As provided for in the Constitution, no political office in the country – from the President to the Local Government Councilor, is a birthright of any occupant. Hence notionally, any such state actor is amenable to be queried and removed from office if necessary, as such owes his or her continued stay in office, to the mercy of the voters. However that is where the concept of democracy in Nigeria, Africa and much of the developing world has its Achilles Heel. In the typical situation, from the moment an aspirant to public office succeeds to ascend into power, the next item on the agenda is to perpetuate himself or herself in office by any means whatsoever. And in most of the instances under consideration, it is the same elements among the oppressed that connive with the oppressors, to muzzle their fellow oppressed.
Hence, as preparations for 2023 progress and aspirants are filling out, it will serve the interest of Nigerians to choose leaders that will be accountable to the common weal. The choices before the Nigerian voters range from the political jobbers with villainous intent to seize power for its sake, subjugate the people and personalize the common patrimony on one hand, to system-friendly political actors with genuine intent to move the country to the next level. How to identify each of them remains an issue, except from their antecedents, and their poker moves in the ongoing ‘horse trading’ that is politics in Nigeria.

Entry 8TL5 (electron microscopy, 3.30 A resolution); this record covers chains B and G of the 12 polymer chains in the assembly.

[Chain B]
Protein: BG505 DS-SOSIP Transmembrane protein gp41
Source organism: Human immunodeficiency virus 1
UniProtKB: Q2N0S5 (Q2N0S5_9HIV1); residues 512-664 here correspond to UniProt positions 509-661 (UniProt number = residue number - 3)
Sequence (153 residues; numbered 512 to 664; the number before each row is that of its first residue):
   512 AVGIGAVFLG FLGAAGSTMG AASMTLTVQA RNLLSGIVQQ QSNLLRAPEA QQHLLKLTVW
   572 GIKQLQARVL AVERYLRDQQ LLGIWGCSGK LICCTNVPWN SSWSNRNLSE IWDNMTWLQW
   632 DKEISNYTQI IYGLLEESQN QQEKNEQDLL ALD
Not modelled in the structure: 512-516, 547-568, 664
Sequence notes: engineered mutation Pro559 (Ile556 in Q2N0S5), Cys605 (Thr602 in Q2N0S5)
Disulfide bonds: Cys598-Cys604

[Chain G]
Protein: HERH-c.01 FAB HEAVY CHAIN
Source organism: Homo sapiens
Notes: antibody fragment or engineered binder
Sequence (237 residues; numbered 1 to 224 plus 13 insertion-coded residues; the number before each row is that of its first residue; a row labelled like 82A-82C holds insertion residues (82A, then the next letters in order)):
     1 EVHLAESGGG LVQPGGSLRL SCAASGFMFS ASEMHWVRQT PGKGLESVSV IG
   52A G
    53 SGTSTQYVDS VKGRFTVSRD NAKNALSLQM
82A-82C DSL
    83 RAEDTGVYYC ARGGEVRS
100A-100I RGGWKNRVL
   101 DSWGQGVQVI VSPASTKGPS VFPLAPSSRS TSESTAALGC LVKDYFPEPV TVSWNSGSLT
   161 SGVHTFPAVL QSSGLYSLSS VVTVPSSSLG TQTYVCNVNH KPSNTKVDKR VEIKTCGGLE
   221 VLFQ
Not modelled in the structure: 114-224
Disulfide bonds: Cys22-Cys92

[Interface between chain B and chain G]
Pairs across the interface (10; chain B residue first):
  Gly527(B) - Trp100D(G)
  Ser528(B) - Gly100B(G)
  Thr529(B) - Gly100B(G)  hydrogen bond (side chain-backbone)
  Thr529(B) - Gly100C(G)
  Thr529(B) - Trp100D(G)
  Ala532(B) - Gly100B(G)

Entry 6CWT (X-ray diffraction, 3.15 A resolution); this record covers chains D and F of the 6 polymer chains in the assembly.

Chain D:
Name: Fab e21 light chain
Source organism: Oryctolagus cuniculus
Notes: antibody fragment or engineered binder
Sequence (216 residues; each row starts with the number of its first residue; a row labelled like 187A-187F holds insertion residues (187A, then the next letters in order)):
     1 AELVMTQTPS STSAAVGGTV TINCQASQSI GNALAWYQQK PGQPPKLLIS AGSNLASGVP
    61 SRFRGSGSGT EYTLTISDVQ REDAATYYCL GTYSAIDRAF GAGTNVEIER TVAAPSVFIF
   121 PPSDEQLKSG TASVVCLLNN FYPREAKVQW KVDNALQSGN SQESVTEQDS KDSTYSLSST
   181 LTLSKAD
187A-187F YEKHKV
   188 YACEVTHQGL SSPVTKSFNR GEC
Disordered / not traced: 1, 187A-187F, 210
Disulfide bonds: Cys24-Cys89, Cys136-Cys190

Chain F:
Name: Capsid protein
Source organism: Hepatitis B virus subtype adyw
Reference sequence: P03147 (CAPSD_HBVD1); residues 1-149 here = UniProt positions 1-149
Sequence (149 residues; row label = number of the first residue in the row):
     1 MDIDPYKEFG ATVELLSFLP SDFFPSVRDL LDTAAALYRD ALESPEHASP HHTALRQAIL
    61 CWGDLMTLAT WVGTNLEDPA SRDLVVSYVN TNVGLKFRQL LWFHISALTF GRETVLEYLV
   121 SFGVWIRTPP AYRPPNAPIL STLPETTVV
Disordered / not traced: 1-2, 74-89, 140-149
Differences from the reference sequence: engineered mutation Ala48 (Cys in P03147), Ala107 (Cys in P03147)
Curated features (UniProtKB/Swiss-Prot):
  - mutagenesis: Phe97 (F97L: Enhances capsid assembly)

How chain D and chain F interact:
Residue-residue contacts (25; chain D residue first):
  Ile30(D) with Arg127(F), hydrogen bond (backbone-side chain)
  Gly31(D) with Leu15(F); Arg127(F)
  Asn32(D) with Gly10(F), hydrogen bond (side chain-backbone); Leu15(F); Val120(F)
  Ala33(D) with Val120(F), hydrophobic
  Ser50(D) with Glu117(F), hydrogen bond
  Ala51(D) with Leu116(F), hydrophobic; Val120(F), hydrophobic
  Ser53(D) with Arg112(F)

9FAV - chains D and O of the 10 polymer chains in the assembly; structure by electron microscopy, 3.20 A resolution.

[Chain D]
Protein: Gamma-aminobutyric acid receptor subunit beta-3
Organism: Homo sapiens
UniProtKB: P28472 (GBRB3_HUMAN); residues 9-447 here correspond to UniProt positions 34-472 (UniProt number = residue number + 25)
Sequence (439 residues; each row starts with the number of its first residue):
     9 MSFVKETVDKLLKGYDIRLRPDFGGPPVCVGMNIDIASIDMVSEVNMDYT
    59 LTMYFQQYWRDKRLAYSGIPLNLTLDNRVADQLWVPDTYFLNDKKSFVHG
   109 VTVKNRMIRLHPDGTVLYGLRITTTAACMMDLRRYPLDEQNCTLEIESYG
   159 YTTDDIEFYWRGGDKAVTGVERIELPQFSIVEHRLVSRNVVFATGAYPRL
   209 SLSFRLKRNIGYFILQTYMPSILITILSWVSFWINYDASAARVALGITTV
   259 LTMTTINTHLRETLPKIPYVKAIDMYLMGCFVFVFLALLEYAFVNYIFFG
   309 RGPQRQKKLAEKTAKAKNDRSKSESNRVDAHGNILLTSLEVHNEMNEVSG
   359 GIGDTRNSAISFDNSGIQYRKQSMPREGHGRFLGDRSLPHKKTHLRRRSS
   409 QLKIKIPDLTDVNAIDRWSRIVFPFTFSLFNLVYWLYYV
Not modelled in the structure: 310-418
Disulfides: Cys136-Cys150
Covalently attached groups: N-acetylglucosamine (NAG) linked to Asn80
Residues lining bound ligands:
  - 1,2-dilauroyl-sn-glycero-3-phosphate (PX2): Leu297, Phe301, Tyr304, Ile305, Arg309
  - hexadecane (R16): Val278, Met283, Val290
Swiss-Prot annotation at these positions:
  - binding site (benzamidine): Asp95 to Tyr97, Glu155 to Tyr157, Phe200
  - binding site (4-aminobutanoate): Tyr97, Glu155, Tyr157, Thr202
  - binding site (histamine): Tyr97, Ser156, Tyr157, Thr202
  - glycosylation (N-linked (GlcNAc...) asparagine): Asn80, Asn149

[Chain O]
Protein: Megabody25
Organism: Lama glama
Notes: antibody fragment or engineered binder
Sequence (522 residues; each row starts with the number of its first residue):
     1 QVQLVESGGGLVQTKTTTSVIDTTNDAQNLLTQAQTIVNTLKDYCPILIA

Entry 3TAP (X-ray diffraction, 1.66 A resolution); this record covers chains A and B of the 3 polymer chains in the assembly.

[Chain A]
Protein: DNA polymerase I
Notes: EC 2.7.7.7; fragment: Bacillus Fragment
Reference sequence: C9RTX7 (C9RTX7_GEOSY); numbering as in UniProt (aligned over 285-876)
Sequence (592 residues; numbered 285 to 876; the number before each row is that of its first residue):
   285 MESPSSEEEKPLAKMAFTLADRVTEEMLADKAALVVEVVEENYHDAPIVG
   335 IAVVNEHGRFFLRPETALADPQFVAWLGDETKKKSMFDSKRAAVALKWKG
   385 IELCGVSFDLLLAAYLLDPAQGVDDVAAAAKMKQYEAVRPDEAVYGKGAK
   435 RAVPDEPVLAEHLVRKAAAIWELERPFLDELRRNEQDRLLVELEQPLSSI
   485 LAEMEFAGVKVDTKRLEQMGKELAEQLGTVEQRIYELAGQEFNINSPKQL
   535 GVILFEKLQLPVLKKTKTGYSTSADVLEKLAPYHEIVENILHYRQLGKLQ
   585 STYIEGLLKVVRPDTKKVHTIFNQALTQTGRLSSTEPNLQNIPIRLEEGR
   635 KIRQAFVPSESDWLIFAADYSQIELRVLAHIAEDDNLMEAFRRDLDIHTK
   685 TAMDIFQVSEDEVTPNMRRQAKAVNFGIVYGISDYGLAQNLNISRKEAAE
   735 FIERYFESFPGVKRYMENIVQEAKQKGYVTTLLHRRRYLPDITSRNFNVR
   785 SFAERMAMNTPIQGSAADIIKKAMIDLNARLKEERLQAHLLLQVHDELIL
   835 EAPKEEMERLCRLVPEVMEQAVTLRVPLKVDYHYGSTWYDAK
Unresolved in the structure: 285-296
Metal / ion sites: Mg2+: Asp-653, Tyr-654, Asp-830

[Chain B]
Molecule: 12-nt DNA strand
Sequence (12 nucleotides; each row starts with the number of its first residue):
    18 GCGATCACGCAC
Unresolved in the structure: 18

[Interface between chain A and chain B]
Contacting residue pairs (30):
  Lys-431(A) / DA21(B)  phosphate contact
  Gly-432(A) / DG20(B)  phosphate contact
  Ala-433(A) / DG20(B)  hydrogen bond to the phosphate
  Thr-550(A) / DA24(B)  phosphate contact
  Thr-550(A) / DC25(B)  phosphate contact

Against the back-drop of the country’s recent experiences in political leadership with the attendant syndrome of stagnation and even retardation, what we need are not rulers who are only fixated on how to dominate the nation out of sheer personal greed for power, even at the level of proving uncontrollable as leviathans. What the country needs are administrators, who can identify with the specific challenges of building the country, and act in an accountable manner. They are the hopes of the country, presently.